Electric ‘flying taxi’ with ‘numerous propellers’ given boost by Toyota

At a private airfield somewhere between Monterey and Santa Barbara in California, you’ll find Joby Aviation’s electric “air taxi,” as JoeBen Bevirt likes to call it.

Bevirt founded Joby nine years ago to develop a short-hop aircraft system and is also the company’s CEO. With a slew of rivals currently clamoring to build their own flying car for personal transportation, competition is tough. But Joby is clearly doing something right as it has just received $100 million in venture funding from several major outfits that include Toyota A.I. Ventures, Intel Capital, and JetBlue Technology Ventures.

Bevirt is pretty secretive about the aircraft’s design (the Joby image above is from 2014), telling a recent visiting Bloomberg reporter not to spill the beans on the “physical specifics” of its working prototype. What we do know is that it’s an “exotic-looking white aircraft with numerous propellers,” suggesting a machine that’s part plane and part drone.

As you’d expect with such a vehicle, it’s capable of a vertical take-off and landing (VTOL), with a flight speed twice that of a helicopter. And yes, this is much more than just a pretty prototype that likes to stay close to terra firma — Bloomberg witnessed a demonstration that took the aircraft on a 15-minute flight well beyond the airfield.

The final design is likely to be a five-seat aircraft capable of 150 miles of flight time on a single charge. It also aims to be 100 times quieter during takeoff and landing than conventional aircraft.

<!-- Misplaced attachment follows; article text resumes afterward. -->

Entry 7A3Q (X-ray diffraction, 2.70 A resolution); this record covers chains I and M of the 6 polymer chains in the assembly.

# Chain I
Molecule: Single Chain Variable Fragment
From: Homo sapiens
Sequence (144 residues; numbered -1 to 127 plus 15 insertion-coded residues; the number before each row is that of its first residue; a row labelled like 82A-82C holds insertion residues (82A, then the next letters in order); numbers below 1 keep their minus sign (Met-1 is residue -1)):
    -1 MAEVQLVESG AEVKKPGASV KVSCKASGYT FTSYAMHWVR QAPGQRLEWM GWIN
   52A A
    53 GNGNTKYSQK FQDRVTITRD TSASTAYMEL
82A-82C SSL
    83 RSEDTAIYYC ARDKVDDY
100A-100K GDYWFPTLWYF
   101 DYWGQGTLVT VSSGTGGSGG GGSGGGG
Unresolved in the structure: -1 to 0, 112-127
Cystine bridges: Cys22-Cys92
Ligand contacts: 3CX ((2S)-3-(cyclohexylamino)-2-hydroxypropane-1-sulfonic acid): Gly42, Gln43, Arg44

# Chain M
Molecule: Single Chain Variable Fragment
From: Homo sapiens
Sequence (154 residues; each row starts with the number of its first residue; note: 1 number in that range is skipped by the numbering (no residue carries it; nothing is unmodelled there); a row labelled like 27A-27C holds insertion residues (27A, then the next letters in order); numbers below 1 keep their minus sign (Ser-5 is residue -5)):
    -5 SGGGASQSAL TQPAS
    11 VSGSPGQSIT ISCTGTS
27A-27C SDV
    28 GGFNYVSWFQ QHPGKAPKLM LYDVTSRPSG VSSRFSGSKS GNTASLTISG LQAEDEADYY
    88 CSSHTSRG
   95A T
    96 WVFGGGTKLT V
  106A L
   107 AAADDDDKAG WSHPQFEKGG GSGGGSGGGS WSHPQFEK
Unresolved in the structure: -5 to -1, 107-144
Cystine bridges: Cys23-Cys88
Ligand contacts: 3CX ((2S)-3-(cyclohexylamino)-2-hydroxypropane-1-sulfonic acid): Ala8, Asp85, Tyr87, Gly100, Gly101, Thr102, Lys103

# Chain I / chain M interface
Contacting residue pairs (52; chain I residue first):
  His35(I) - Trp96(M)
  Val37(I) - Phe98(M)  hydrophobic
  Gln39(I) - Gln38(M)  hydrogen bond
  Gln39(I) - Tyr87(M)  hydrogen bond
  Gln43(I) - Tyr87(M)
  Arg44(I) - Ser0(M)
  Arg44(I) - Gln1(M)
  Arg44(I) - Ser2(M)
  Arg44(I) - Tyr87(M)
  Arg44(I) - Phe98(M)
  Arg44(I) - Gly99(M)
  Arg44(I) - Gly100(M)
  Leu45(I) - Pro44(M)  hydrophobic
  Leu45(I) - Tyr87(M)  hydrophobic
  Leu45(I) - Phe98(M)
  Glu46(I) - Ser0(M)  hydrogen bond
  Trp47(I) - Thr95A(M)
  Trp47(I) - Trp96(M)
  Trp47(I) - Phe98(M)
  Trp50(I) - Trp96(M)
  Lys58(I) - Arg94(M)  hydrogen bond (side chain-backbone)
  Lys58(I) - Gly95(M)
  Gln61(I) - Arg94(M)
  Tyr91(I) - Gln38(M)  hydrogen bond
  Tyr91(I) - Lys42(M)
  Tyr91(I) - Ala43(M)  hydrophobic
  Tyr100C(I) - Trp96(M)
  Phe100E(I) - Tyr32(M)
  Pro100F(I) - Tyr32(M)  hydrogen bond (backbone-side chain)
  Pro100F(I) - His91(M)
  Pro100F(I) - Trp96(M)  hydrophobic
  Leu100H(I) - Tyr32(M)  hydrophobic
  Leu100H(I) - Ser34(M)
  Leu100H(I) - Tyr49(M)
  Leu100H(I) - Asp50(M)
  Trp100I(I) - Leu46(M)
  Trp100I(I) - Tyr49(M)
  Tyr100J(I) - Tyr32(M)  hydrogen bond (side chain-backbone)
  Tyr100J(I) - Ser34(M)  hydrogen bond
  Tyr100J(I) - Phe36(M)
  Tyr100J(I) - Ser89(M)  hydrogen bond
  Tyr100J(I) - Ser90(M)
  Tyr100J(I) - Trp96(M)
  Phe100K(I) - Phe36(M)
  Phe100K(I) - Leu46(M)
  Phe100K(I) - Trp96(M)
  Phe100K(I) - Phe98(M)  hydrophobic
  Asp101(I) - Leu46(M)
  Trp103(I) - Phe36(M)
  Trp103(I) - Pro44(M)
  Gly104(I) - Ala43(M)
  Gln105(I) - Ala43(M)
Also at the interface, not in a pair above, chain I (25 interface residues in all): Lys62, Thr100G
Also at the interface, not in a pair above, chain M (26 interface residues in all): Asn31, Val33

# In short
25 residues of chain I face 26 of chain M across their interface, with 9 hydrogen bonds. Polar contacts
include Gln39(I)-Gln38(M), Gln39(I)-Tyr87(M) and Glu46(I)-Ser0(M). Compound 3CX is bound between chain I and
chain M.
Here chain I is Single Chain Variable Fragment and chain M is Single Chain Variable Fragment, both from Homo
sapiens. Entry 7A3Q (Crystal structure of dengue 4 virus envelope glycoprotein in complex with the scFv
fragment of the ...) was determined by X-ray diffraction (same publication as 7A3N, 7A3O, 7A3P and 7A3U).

Joby Aviation is convinced the skies will one day be busy with small, short-hop aircraft, carrying people across cities in a matter of minutes — and at an affordable price.

“People waste billions of hours sitting on roads worldwide each year,” Bevirt said in a release on Thursday. “We envision a future where commuting by eVTOL is a safer, faster, and cost-competitive alternative to ground transportation.”

He added that backing from “leaders in auto manufacturing, data intelligence, and transportation sectors” means his team is “now ready to build a commercial version of the aircraft.”

With its fresh funds, Joby is now working to expand its team to bring in more experts in areas such as structural engineering, electrical engineering, flight controls, and software.

Mindful of the competition, Bevirt prefers to keep his aircraft under wraps for now, but we’ll be sure to update with images once he finally decides to show off his flying taxi to the world.